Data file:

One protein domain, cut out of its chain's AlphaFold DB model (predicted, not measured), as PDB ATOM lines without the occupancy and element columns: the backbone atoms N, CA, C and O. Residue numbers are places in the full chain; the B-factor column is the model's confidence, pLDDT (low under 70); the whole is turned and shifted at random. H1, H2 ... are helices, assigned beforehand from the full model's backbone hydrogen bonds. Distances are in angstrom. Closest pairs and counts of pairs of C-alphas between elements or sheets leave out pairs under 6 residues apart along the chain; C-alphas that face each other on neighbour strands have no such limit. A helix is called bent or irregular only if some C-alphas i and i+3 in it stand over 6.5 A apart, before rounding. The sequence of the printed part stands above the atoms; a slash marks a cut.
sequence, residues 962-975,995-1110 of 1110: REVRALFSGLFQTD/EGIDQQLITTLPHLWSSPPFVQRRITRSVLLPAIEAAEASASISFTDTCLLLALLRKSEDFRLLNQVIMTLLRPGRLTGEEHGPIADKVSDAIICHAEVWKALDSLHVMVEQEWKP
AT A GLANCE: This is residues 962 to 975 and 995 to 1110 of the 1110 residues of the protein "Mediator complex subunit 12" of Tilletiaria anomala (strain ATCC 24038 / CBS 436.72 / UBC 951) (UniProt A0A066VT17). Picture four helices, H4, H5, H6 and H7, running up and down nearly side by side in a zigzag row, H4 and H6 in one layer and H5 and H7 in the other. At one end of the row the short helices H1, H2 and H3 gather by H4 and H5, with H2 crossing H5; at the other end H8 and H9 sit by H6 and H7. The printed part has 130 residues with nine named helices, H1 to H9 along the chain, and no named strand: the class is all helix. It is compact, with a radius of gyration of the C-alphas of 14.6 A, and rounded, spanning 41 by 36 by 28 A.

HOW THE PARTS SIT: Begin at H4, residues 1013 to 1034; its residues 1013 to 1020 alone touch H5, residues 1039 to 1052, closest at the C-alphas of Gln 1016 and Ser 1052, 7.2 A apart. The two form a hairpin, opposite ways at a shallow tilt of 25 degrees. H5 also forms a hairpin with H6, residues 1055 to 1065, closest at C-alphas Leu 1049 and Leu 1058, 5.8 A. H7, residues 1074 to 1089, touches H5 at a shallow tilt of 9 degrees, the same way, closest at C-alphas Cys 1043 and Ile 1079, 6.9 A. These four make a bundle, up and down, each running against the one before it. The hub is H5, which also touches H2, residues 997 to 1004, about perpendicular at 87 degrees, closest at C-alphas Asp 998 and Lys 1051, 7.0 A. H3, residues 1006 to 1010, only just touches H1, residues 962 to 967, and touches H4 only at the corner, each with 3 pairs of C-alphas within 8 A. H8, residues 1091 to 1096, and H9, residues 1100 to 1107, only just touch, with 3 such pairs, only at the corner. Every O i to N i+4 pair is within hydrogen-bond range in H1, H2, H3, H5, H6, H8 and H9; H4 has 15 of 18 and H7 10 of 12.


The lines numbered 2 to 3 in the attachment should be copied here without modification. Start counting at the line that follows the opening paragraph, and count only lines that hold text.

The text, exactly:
AT A GLANCE: This is residues 962 to 975 and 995 to 1110 of the 1110 residues of the protein "Mediator complex subunit 12" of Tilletiaria anomala (strain ATCC 24038 / CBS 436.72 / UBC 951) (UniProt A0A066VT17). Picture four helices, H4, H5, H6 and H7, running up and down nearly side by side in a zigzag row, H4 and H6 in one layer and H5 and H7 in the other. At one end of the row the short helices H1, H2 and H3 gather by H4 and H5, with H2 crossing H5; at the other end H8 and H9 sit by H6 and H7. The printed part has 130 residues with nine named helices, H1 to H9 along the chain, and no named strand: the class is all helix. It is compact, with a radius of gyration of the C-alphas of 14.6 A, and rounded, spanning 41 by 36 by 28 A.

HOW THE PARTS SIT: Begin at H4, residues 1013 to 1034; its residues 1013 to 1020 alone touch H5, residues 1039 to 1052, closest at the C-alphas of Gln 1016 and Ser 1052, 7.2 A apart. The two form a hairpin, opposite ways at a shallow tilt of 25 degrees. H5 also forms a hairpin with H6, residues 1055 to 1065, closest at C-alphas Leu 1049 and Leu 1058, 5.8 A. H7, residues 1074 to 1089, touches H5 at a shallow tilt of 9 degrees, the same way, closest at C-alphas Cys 1043 and Ile 1079, 6.9 A. These four make a bundle, up and down, each running against the one before it. The hub is H5, which also touches H2, residues 997 to 1004, about perpendicular at 87 degrees, closest at C-alphas Asp 998 and Lys 1051, 7.0 A. H3, residues 1006 to 1010, only just touches H1, residues 962 to 967, and touches H4 only at the corner, each with 3 pairs of C-alphas within 8 A. H8, residues 1091 to 1096, and H9, residues 1100 to 1107, only just touch, with 3 such pairs, only at the corner. Every O i to N i+4 pair is within hydrogen-bond range in H1, H2, H3, H5, H6, H8 and H9; H4 has 15 of 18 and H7 10 of 12.